Although full ancestor-worship is not practised in modern Christendom, there remains even now within its limits a well-marked worship of the dead. A crowd of saints, who were once men and women, now form an order of inferior deities, active in the affairs of men and receiving from them reverence and prayer, thus coming strictly under the definition of manes. This Christian cultus of the dead, belonging in principle to the older manes-worship, was adapted to answer another purpose in the course of religious transition in Europe. The local gods, the patron gods of particular ranks and crafts, the gods from whom men sought special help in special needs, were too near and dear to the inmost heart of prse-Christian Europe to be done away with without substitutes. It proved easier to replace them by saints who could undertake their particular professions, and even succeed them in their sacred dwellings. The system of spiritual division of labour was in time worked out with wonderful minuteness in the vast array of professional saints, among whom the most familiar to modern English ears are St. Cecilia, patroness of musicians; St. Luke, patron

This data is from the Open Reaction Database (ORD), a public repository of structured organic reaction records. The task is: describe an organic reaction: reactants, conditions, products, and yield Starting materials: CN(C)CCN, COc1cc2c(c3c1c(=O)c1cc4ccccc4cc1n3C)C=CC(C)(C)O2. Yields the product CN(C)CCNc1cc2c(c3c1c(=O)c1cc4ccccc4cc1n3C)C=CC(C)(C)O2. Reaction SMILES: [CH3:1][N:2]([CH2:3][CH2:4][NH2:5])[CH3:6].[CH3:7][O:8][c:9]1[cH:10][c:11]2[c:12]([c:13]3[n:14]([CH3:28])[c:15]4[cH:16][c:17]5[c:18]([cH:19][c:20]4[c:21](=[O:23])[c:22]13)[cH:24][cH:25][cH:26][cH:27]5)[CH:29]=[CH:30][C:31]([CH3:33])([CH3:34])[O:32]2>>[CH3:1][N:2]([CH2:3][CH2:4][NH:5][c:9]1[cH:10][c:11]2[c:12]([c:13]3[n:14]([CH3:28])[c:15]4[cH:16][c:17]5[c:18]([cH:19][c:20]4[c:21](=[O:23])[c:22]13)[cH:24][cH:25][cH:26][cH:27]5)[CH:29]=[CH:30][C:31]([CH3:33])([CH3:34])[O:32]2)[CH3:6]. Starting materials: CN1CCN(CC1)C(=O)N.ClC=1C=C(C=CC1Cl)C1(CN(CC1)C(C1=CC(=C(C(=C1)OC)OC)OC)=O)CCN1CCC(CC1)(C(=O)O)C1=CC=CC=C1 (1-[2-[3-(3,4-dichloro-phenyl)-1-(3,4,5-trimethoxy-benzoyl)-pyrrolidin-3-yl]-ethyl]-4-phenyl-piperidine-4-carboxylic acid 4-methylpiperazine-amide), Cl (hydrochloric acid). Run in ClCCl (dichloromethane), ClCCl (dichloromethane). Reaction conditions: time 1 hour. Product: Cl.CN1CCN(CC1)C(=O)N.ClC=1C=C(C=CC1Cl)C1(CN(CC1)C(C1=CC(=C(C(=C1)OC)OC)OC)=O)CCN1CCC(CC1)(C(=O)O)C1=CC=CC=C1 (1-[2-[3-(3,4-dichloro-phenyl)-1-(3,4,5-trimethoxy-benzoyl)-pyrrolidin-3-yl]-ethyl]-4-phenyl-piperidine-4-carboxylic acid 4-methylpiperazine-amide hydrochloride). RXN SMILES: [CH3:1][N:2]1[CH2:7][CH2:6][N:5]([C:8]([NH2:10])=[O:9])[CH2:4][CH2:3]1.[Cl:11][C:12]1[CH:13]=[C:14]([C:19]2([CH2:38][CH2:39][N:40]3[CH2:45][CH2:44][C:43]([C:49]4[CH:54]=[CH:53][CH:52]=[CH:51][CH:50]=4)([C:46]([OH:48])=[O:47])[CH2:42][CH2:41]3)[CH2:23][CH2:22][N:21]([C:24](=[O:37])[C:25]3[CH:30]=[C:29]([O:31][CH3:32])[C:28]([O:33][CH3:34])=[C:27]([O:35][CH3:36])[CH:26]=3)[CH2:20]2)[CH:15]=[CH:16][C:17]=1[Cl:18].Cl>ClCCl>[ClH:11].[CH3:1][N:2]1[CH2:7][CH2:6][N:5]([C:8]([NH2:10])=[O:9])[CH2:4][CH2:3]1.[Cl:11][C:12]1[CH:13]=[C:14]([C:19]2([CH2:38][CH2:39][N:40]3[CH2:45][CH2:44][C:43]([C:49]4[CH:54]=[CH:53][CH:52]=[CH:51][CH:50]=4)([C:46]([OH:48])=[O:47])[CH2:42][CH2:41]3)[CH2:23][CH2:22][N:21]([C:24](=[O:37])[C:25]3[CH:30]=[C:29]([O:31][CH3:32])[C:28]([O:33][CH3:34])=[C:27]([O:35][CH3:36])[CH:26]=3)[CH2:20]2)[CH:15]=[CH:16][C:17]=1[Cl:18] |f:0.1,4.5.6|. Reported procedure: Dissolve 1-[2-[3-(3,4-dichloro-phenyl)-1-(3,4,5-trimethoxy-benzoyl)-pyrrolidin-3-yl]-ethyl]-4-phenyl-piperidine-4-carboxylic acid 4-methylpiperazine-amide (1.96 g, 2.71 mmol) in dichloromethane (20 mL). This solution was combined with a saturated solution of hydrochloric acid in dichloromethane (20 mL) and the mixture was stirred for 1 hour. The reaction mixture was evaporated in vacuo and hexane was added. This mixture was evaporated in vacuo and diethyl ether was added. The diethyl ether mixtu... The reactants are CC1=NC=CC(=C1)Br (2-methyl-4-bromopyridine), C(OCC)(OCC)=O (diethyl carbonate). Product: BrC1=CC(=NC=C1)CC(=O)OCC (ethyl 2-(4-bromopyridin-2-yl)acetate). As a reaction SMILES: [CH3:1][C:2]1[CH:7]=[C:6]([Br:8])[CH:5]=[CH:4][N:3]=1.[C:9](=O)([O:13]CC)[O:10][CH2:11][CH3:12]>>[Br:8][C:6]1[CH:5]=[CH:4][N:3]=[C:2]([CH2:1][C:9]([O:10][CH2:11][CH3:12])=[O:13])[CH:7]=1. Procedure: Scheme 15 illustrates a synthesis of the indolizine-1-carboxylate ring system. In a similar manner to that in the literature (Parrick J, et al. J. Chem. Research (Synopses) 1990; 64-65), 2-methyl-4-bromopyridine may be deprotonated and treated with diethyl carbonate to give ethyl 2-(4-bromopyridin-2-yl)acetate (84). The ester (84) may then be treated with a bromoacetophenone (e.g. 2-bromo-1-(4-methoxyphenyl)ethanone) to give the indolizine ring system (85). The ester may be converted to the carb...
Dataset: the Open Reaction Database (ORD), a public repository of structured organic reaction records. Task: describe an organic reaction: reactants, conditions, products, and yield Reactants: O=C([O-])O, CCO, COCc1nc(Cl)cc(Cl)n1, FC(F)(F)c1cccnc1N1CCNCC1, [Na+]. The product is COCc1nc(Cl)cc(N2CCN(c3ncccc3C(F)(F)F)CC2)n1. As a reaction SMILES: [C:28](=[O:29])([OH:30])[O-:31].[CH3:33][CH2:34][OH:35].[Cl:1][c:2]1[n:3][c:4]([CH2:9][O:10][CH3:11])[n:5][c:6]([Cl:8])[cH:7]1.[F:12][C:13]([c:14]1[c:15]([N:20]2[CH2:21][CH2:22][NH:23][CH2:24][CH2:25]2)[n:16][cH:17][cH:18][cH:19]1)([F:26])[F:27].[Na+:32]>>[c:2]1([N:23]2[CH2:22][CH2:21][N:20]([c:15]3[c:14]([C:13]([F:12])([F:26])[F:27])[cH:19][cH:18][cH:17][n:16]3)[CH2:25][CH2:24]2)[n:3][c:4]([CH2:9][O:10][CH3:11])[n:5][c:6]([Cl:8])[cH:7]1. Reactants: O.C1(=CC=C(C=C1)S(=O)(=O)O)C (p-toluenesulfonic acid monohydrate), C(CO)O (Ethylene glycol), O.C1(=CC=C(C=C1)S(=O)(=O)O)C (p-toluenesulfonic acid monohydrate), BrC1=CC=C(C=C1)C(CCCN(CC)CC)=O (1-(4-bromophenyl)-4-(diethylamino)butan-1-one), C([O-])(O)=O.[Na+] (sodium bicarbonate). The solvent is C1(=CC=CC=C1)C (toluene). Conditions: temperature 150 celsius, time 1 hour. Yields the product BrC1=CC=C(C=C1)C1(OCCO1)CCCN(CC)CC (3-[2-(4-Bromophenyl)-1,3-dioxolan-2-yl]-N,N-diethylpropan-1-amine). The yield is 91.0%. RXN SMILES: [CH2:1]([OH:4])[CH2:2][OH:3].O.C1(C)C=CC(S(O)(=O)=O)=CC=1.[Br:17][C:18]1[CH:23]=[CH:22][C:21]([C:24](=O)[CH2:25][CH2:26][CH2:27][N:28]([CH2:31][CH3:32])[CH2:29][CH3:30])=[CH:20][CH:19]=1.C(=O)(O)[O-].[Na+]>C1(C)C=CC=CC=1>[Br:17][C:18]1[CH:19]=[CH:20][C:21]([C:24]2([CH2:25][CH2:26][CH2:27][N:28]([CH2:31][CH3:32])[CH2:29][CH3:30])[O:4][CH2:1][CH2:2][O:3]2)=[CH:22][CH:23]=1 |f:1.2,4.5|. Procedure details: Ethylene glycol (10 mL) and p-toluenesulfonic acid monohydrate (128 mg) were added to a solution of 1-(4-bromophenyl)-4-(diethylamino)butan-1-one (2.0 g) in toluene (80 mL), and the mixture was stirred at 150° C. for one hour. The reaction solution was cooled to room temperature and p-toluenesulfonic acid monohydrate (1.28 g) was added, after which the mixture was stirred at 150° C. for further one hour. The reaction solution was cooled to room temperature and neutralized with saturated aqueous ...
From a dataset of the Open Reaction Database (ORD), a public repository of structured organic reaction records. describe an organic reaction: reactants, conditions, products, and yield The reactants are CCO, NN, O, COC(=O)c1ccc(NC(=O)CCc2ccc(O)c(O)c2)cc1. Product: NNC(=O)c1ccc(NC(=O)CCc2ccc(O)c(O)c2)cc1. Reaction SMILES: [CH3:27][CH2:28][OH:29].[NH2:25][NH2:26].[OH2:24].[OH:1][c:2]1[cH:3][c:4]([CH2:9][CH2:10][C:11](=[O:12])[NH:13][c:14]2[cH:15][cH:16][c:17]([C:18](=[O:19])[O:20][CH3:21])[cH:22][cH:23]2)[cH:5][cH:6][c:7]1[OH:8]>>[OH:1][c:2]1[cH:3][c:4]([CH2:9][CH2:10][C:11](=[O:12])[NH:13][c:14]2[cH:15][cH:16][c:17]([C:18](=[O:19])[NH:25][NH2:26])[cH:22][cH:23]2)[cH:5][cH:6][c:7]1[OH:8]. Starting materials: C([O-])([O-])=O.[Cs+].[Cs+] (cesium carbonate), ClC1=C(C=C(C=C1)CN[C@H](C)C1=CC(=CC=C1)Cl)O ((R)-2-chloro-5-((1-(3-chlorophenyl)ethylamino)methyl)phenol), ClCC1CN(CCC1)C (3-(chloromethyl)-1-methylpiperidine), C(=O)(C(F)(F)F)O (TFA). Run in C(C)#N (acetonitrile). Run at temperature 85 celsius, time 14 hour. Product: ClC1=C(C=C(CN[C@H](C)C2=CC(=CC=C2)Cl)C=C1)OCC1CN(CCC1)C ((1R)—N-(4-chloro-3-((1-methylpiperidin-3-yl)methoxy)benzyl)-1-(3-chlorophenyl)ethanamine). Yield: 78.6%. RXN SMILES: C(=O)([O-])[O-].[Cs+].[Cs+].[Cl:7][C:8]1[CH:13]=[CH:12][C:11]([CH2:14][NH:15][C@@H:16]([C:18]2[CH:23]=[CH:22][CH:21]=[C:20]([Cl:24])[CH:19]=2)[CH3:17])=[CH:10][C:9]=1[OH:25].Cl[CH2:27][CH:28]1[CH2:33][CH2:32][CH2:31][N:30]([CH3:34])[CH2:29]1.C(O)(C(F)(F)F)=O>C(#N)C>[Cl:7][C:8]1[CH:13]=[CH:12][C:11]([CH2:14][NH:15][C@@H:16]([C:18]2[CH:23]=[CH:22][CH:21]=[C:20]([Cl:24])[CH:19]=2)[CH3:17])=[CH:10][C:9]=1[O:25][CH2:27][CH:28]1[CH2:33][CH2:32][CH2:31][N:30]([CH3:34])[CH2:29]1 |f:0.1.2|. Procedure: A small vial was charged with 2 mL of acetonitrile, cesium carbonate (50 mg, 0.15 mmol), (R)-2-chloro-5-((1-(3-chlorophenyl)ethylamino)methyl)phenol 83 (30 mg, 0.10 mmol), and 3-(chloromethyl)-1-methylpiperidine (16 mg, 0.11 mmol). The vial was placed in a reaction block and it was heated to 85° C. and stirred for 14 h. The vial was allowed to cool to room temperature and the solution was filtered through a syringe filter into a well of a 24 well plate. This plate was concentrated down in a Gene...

1 Maim, book iii.

2 Details in Pauly, 'Real-Eneyclop.'s. v. 'inferi or' Smith's 'Die. of Gr. and Bom. Biog. and Myth. ;' Meincrs, Hartung, etc.